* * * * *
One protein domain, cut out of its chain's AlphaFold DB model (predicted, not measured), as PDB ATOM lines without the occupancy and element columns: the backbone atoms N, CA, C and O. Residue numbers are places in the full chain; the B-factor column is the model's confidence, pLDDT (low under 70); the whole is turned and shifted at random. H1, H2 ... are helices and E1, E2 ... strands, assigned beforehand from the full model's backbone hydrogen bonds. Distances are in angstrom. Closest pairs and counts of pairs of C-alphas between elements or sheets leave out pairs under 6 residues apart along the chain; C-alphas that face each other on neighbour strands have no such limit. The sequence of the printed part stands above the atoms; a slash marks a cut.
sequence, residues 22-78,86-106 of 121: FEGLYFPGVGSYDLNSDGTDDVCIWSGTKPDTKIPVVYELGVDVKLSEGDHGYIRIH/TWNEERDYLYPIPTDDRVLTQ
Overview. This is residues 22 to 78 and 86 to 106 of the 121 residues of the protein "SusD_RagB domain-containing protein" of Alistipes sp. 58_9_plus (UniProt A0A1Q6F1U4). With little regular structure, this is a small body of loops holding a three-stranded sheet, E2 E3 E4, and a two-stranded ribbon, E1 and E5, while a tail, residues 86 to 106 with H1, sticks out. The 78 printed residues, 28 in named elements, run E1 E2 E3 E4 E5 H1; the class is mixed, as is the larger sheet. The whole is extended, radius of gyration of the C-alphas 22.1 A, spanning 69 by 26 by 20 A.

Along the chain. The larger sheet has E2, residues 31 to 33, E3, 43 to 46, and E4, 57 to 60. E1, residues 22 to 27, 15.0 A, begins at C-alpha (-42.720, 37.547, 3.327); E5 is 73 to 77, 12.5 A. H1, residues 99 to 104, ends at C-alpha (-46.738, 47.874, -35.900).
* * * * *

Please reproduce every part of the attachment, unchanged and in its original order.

One protein domain, cut out of its chain's AlphaFold DB model (predicted, not measured), as PDB ATOM lines without the occupancy and element columns: the backbone atoms N, CA, C and O. Residue numbers are places in the full chain; the B-factor column is the model's confidence, pLDDT (low under 70); the whole is turned and shifted at random. H1, H2 ... are helices and E1, E2 ... strands, assigned beforehand from the full model's backbone hydrogen bonds. Distances are in angstrom. Closest pairs and counts of pairs of C-alphas between elements or sheets leave out pairs under 6 residues apart along the chain; C-alphas that face each other on neighbour strands have no such limit. The sequence of the printed part stands above the atoms; a slash marks a cut.
sequence, residues 22-78,86-106 of 121: FEGLYFPGVGSYDLNSDGTDDVCIWSGTKPDTKIPVVYELGVDVKLSEGDHGYIRIH/TWNEERDYLYPIPTDDRVLTQ
Overview. This is residues 22 to 78 and 86 to 106 of the 121 residues of the protein "SusD_RagB domain-containing protein" of Alistipes sp. 58_9_plus (UniProt A0A1Q6F1U4). With little regular structure, this is a small body of loops holding a three-stranded sheet, E2 E3 E4, and a two-stranded ribbon, E1 and E5, while a tail, residues 86 to 106 with H1, sticks out. The 78 printed residues, 28 in named elements, run E1 E2 E3 E4 E5 H1; the class is mixed, as is the larger sheet. The whole is extended, radius of gyration of the C-alphas 22.1 A, spanning 69 by 26 by 20 A.

Along the chain. The larger sheet has E2, residues 31 to 33, E3, 43 to 46, and E4, 57 to 60. E1, residues 22 to 27, 15.0 A, begins at C-alpha (-42.720, 37.547, 3.327); E5 is 73 to 77, 12.5 A. H1, residues 99 to 104, ends at C-alpha (-46.738, 47.874, -35.900).